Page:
Pushed, Chosen, And Choosing

Their Eyes Were Watching God, by Zora Neale Hurston,

was a novel about one woman’s self-revelation. It began

when she was a very young girl, first being pushed, then

chosen, and finally choosing. Born a victim of circumstance,

Janie was subject to her position in life. She was raised to

uphold the standards of the early African American

generation. From the beginning, she was taught to be passive

and subject to whatever life gave her. As she grew older she

began to realize she must give in to her desires and not

suppress them. Janie, the main character of the story, was

set up for her journey of self-discovery by her grandmother.

Nanny set a goal for Janie’s life by saying, “Ah wanted you

to look upon yo’ self. Ah don’t want yo’ feathers always

crumpled by folks throwin’ up things in yo’ face.” Janie’s

grandmother pushed Janie into a marriage, which she

considered a ‘safe’ place for Janie. Though hesitant, Janie

agreed to marry Logan Killicks. He was a farmer who

married Janie shortly after she completed school. Killicks

was the first antagonist that Janie encountered in the story.

He was there for one purpose, to destroy Janie’s new sense

of self-awarenes. Logan demanded things of Janie that she

did not wish to do and tried to push her into his mold of a

perfect wife. Janie did not love Logan nor did he love her.

She didn’t know what she wanted, but she knew that she

didn’t want Logan Killicks. Joe Starks appeared in Janie’s

yard one afternoon. He said the sweet things that Janie

wanted to hear. Though Janie hardly knew the man, she was

chosen by his words—being young and gullible. She took

another step in her journey, leaving Logan the next day and

traveling to Eatonville with Joe Starks. Aspiring to be the

mayor of Eatonville, Joe Starks was a man concerned with

little except power. He wanted it, and he was going to use

Janie to get it. She wore nice dresses during this marriage

because Joe wanted her to stand out from the rest of the

town; he used her as an icon of his prosperity and power.

He was cruel to Janie and stomped out all of her free will.

He built his town of Eatonville, became the mayor crushing

all in his path, and made many enemies along the way,

including Janie. During the period that she was married to

Joe Starks, Janie was not allowed to talk and act as herself,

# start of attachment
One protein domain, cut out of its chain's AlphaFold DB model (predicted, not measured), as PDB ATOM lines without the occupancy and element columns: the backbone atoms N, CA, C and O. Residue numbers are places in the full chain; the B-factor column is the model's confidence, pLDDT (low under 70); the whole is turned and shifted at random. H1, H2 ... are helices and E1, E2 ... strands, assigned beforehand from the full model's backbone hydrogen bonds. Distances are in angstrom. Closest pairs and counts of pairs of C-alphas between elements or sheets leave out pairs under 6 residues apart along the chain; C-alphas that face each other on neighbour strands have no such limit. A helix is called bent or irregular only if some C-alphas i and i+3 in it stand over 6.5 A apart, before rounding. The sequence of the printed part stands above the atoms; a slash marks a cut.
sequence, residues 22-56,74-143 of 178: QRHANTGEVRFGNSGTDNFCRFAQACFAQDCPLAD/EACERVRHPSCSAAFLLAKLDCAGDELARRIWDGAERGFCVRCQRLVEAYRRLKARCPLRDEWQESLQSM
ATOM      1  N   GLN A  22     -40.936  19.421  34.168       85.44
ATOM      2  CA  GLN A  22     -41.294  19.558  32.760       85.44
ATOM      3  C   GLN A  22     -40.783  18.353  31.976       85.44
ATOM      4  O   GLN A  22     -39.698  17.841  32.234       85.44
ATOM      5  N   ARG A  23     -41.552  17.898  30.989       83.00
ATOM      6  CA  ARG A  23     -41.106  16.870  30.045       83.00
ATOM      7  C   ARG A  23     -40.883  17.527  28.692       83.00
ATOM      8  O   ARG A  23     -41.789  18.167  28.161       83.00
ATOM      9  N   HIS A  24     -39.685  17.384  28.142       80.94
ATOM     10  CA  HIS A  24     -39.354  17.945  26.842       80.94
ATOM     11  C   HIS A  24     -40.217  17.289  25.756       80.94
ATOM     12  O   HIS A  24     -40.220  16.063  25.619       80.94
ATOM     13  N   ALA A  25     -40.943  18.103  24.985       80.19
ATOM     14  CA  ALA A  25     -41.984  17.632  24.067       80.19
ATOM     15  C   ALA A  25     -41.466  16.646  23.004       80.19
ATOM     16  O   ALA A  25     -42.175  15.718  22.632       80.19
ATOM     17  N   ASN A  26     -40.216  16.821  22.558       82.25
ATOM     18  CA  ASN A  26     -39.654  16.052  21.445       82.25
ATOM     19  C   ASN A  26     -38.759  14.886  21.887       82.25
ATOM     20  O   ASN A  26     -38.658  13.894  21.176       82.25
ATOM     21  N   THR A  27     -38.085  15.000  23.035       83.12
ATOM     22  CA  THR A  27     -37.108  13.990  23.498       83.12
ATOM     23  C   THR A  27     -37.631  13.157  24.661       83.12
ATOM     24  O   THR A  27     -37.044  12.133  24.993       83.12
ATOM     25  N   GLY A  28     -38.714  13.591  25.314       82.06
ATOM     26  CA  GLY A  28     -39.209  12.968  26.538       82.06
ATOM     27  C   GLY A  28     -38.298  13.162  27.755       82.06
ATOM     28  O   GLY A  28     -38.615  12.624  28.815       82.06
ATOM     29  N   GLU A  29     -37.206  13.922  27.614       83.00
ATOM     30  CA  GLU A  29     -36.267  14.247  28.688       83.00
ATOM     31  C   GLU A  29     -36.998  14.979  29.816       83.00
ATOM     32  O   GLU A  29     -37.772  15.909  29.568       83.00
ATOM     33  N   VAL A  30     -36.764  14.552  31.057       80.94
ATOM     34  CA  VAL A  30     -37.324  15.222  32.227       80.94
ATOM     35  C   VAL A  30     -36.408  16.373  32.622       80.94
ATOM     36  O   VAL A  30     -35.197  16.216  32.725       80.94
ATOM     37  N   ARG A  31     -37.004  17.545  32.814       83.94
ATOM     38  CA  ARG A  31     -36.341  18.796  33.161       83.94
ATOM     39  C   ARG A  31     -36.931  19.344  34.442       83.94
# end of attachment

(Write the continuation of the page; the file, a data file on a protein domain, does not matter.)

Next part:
but she began to think for herself—never revealing to Joe

how she felt until just before he died. Playing with the hand

she dealt herself, she did what he told her, and refrained

from leaving Joe Starks physically until after his death;

though, her heart left him long before. Shortly after Joe’s

death, not mourning any long than grief, Janie became the

figurehead of her personal ship. Over time, she learned that,

all along, she had this growing feeling inside her that

something was missing—possibly her lack of

self-confidence. She chose a new path, seeking her dreams

and her identity. Previously the mayor’s wife, Janie

encountered many suitors after Joe’s death. She believed

they were in it for her wealth and was very skeptical of the

men that confronted her. Tea Cake offered Janie a new

direction and didn’t seem to care about her material wealth.

He showed her a good time. Not only did she desire a

marriage, but a friendship also—and she found this with Tea

Cake. They were married, and he took her to live in the

Everglades. She began to wear blue and the things Tea

Cake liked to see her in. She spoke her mind and acted on

her instincts, never holding her feelings back. However, she

became what she set out to be after her marriage with Tea

Cake. Janie returned to Eatonville after Tea Cake left her in

a coffin, and the book ends where it began, as Janie finishes

her dialogue with her friend Pheoby. She walked back into

town, with her head high upon her shoulders. She was truly

her own person—proud and sure of herself and her place.

Though confronted with compelling desires for others to

maker her a “proper woman,” Janie became independent

and free willed by the end of the novel. She overcame the

standards of the early African American generation—to have

no opinions or inner-initiative.